She was successful in doing that, but the fact she had to so many times, despite her being a consummate pitchwoman, really meant that they didn’t like that she was representing a Jewish matriarch who didn’t conform to what they considered to be appropriate codes of femininity and ethnic identity.

I think what’s interesting to me, too, is not only does it disappear from the airwaves eventually, it disappears from our memory of early broadcast history. Obviously, it’s really well-known among experts and aficionados, but in terms of the broader stereotype of the era. Why do you think it’s disappeared from the history of the way we talk about early television?

That’s such an important question. I think, in part, Gertrude Berg picked up on this herself when she said in the 1960s, well, people don’t like telling the story of the Blacklist. They don’t like telling stories about the heterogeneity of American identity or anything that might be “controversial” or upset people. And so I think what the blacklist built into the routines of television was this belief that there were certain topics that were controversial and you simply didn’t touch them. I think the other thing is that the people who wrote the histories and the people whose memories became institutionalized were people who didn’t look like Gertrude Berg or Shirley Graham or Fredi Washington. And they told stories that affirmed their experiences of an industry that presumably had a golden age in the 1950s. The other thing is, people were afraid of the FBI, and if you knew that someone had been blacklisted, to talk about them was to almost certainly call attention to yourself and run the risk of being blacklisted, too.

There were a lot of elements that contributed to the suppression of those stories. I always think about—you know the series Mad Men? Which starts in the 1960s. I think that’s the perfect example of what these forms of suppression get you. Because Mad Men, the women are only just waking up to the fact that they might be professionals. Mad Men isn’t a world that even acknowledges the fact that there were all these powerful women who’d been in those industries who’d effectively been eliminated by 1960. And that’s messed up!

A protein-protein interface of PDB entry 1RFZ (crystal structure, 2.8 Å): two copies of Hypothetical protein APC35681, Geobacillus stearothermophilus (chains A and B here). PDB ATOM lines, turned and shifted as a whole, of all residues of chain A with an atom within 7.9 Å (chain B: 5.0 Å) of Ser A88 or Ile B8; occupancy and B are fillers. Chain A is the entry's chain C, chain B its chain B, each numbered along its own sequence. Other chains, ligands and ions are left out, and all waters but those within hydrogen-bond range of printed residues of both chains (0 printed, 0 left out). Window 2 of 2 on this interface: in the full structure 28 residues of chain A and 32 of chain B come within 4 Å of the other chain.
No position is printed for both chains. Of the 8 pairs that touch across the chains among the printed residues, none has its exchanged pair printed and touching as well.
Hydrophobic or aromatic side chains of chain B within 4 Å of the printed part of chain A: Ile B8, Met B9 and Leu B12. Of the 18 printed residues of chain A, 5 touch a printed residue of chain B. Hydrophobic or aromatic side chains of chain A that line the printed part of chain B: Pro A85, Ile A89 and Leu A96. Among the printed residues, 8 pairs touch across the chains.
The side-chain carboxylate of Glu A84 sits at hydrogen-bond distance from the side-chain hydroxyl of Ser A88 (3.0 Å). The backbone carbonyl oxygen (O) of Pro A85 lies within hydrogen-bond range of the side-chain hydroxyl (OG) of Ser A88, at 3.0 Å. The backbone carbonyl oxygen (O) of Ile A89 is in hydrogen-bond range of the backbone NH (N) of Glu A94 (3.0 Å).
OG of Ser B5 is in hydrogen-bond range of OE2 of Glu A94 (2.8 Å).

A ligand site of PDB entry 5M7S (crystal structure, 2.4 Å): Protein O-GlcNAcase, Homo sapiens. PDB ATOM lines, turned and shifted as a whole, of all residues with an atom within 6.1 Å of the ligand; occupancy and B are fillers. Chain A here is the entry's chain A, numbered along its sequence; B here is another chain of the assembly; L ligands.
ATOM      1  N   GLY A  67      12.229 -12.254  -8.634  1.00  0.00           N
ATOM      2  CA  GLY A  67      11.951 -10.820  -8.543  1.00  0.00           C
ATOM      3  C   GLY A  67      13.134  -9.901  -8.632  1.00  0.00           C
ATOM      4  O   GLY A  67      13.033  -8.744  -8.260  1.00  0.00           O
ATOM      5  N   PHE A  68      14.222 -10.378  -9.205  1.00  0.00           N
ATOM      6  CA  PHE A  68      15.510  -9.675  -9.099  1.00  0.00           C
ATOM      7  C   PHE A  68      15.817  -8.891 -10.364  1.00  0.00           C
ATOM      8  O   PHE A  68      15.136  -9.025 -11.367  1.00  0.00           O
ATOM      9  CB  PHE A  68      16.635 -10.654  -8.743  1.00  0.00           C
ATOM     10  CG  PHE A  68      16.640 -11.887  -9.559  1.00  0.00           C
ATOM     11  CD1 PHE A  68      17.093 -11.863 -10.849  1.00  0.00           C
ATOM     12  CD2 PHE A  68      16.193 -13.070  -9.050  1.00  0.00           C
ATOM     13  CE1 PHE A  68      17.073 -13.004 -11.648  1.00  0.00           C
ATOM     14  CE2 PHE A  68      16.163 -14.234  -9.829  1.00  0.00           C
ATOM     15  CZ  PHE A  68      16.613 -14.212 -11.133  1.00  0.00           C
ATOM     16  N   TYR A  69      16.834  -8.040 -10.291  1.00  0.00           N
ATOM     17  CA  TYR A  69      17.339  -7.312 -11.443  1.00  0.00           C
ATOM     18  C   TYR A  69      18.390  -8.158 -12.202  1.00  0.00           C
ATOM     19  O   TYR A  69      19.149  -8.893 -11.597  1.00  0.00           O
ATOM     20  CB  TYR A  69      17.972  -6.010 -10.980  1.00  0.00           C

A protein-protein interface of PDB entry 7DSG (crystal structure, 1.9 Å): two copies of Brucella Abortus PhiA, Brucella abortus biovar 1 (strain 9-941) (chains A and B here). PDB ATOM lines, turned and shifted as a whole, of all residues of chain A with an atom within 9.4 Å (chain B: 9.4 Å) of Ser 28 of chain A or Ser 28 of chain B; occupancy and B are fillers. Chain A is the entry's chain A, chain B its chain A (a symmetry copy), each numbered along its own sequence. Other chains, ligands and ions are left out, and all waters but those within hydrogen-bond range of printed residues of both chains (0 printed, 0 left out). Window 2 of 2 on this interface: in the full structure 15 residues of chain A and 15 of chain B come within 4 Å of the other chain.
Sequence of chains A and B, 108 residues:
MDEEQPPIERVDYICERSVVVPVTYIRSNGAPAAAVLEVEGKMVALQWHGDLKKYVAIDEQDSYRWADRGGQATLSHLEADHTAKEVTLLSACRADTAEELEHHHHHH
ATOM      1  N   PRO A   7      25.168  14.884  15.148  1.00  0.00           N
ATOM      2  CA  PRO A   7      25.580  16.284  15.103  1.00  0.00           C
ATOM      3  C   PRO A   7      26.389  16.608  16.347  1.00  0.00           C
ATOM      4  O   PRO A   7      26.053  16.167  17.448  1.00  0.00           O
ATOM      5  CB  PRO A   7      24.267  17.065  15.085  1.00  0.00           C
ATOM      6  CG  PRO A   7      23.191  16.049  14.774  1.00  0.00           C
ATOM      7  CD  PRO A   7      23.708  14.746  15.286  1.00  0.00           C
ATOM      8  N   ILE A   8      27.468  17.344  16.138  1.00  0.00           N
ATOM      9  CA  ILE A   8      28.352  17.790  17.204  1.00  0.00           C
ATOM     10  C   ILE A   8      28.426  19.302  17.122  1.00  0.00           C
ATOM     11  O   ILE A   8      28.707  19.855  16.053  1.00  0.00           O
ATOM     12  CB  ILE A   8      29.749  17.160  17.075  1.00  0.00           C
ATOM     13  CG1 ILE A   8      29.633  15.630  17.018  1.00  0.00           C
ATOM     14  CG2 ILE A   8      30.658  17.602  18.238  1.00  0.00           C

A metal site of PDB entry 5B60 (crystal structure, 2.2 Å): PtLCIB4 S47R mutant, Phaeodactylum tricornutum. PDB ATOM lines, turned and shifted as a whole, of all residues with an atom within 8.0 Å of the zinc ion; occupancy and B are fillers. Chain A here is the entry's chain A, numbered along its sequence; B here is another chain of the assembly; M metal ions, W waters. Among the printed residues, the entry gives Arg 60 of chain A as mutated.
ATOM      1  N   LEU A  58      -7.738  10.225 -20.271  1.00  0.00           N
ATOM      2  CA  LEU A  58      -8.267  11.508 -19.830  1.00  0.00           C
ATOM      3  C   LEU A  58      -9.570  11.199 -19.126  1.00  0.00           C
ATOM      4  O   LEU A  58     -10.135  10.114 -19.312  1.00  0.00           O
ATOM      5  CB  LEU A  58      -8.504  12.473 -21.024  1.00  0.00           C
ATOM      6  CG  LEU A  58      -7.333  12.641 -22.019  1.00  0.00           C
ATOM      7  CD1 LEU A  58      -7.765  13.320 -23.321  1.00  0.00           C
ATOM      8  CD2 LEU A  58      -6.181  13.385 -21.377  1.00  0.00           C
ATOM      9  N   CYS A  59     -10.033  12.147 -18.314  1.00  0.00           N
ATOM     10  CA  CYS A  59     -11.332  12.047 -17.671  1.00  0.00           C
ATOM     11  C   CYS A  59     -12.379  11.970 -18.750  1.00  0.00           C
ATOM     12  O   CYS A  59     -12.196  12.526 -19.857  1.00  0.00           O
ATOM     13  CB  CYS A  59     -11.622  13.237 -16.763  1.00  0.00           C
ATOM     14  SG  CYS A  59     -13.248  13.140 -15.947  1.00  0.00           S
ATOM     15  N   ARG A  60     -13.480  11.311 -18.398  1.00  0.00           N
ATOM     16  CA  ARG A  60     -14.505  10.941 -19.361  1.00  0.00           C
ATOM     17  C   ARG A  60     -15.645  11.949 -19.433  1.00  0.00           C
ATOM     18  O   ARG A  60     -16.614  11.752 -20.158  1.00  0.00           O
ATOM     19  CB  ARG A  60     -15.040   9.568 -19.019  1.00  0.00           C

It’s amazing how you often hear this same old story that comes up in a million different places—suddenly Betty Friedan wrote The Feminine Mystique and everybody woke up simultaneously and they left their beautiful suburban homes and they got jobs. But what you see here is women who wanted to work, who had to work, who were in this space 15 years before whatever happens in Mad Men happens.

It really makes you think about the price of suppressing creative talent. I went to New York City in October and was doing more archival research for a website I’ve been working on about film, and I was just amazed at the work they wanted in the 1930s and the work they did do in the 1930s and the 1940s that was effectively prevented from reproducing itself, from happening again, until the late 1970s. If you think about Roots [which premiered in 1977]—Shirley Graham is writing narratives about people of color’s contributions to history and biographies in the 1940s. If she hadn’t been blacklisted in the 1950s, you could have really had this flowering of television programming that provided a better representation of America than what actually happened.

I would love it if you would talk a little bit more about that, because that was one of the most interesting things about the book to me—this idea that there’s this entire shadow timeline where TV looks totally different and it’s not a sea of Westerns and beautiful homes on Long Island.

I read a lot of feminist science fiction, so I love alternative histories and counterfactual histories, and I started thinking as I was looking in the archives and reading these materials about what these women had dreamed of doing and of writing. And I thought that this really does add up to a counterfactual history that’s only possible to tell if you’re not looking at television itself. If you’re looking at what’s on television, what you’re going to see is consensus. But you have to look at the places that people were relegated to.